Board work is thinking work. Too many boards get stuck in oversight mode and reacting to what comes before them. The engaged board is in constant strategic mode, checking that resources are being used in an optimal way. Also, understanding and reacting to the changing world. Here we look at how that happens.
Welcome to this third in a series of six webinars on principles of governance, hosted by Boardworks and BoardPro. I'm John Page, and this is Graeme Nahkies. And in this third session, we're talking about the strategic role of the board.
- One of the most enduring debates, and it keeps rolling on, is what is the board's role in strategy. If you've got a really strong culture in the organization of management proposing and boards reacting, then there's going to be the sense that, well, the management team does strategy. We can accommodate both the perspective that we're presenting, that the board needs to take a leadership role in the management's responsibility to figure out how to get from A to B, by separating out the idea of the board having to be involved in a strategic thinking process, which must precede strategic planning.
That's an important distinction, but a useful one. And it might lead-- in fact, it does in many of the cases that we work in-- the board having a separate statement of strategic direction or strategic intent, or something like that, which might only be a couple of pages long, but it picks up some of the things we talked about in the previous module.
So, it's a debate between the board's role either being passive or active, which I don't think is useful, because the board needs to be active within its own space. And that creates a framework which allows, then, management to get on and use its expertise and its resources to figure out what is the best way to get from where the organization is today, to where it wants to get.
- The statement of strategic intent is a useful idea, both in terms of giving guidance to management-- this is where we're going and what we want to achieve-- but also, particularly, in the nonprofit world, it serves as an external document to funders and other people that this is why the organization exists. And this is the nature of the change that we're trying to make in the world, so please travel with us, and preferably sign some checks. So, it's a really important idea.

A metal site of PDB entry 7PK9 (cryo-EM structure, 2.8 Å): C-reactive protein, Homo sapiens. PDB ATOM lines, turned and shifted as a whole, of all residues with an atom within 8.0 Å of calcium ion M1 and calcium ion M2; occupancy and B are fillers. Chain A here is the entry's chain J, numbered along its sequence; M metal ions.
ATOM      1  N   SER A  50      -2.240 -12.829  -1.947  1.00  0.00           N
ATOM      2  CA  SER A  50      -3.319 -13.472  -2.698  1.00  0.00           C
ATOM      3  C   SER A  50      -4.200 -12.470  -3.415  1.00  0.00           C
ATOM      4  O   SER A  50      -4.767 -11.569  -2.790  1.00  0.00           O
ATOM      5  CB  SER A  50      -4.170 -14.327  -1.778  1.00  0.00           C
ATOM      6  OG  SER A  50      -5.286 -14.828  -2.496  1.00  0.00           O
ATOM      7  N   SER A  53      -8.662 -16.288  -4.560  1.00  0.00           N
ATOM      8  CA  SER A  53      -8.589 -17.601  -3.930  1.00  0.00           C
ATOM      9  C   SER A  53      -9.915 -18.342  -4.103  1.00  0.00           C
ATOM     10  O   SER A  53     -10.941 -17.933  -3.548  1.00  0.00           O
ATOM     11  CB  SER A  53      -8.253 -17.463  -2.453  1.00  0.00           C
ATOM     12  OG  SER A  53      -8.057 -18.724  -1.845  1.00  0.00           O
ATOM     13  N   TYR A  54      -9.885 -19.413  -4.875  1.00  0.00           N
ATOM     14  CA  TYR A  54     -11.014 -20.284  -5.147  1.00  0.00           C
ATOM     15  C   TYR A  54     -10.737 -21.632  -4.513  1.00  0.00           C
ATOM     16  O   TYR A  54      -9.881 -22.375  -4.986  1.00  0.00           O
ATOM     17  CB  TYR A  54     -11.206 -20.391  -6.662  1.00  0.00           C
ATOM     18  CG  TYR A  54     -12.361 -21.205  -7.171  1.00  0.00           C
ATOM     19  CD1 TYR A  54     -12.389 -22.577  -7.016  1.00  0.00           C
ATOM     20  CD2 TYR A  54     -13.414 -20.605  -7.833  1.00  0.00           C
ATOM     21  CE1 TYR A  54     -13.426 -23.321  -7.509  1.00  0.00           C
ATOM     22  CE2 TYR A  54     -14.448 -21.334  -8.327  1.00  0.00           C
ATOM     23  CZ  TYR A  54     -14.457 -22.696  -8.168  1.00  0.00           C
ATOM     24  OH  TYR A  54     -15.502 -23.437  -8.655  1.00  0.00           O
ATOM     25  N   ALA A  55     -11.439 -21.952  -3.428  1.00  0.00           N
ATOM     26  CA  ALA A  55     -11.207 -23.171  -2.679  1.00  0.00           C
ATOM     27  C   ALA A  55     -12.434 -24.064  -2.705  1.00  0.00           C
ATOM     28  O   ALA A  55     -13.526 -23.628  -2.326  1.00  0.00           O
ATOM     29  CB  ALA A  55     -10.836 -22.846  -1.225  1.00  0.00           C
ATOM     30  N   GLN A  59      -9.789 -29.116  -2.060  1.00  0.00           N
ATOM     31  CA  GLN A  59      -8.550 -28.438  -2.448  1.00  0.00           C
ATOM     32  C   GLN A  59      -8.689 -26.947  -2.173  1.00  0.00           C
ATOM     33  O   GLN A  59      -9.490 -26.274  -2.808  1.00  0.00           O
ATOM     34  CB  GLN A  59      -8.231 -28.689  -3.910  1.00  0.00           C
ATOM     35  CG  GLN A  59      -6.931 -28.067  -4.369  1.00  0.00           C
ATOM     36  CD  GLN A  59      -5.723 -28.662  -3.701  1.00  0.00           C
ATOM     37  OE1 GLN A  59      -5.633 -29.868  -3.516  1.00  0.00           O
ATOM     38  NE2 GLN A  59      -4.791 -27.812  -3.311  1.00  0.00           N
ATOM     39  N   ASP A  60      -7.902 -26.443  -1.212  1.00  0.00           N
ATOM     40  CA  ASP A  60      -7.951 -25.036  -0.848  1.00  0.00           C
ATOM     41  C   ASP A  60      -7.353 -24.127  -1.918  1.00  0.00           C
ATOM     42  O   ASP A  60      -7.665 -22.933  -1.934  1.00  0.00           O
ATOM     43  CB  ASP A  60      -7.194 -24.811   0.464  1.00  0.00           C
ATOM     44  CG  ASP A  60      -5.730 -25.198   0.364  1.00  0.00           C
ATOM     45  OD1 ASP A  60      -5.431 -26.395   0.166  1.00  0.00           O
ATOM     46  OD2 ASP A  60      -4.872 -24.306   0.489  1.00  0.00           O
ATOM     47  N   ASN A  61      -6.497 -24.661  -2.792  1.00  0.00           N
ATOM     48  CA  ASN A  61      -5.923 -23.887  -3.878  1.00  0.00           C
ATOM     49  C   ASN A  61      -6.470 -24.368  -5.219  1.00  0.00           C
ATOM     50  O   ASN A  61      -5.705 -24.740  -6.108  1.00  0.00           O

And there is, then, an enormous partnership between management and the board. It's not so one person does one thing and one person does the other. But there is this need for the board to define where the organization is going, and then there's a partnership.
- You made the point about it being really important in a not for profit environment. I think it's also very important in a commercial environment, because there, you have to go out not to find funders, but to find investors. And they need to hear the story, as well. They need to understand, what is the venture that they are being asked to support? So, it's important.
I think one of the things that is a problem in this space, when we start using the word strategic, it's possibly the most overused word in the governance and management lexicon, really. Everyone has their own view of what it means. Maybe we should just talk a wee bit about what's strategic, from the board's point of view.
- Yeah, so what's strategic from the board's point of view, generally speaking, are large things that are going to have a long term impact on the organization. So, new opportunities, big investments, obviously, big bets where you might be betting part of the shop, new things, new opportunities, new areas. These are things that the board should be holding to itself.
- And another dimension of that is that, we talk a lot in governance circles about risk management and the board's role in risk. It's become a problem, I think, that boards are thinking about risk in isolation. And tools like risk registers, and that sort of thing, lead to a degree of siloization of the consideration of risk. But it should really be talked about at the board level in the context of what might get in the way of us achieving these important outcomes.
- But also, what level of risk we're prepared to accept--
- The risk appetite--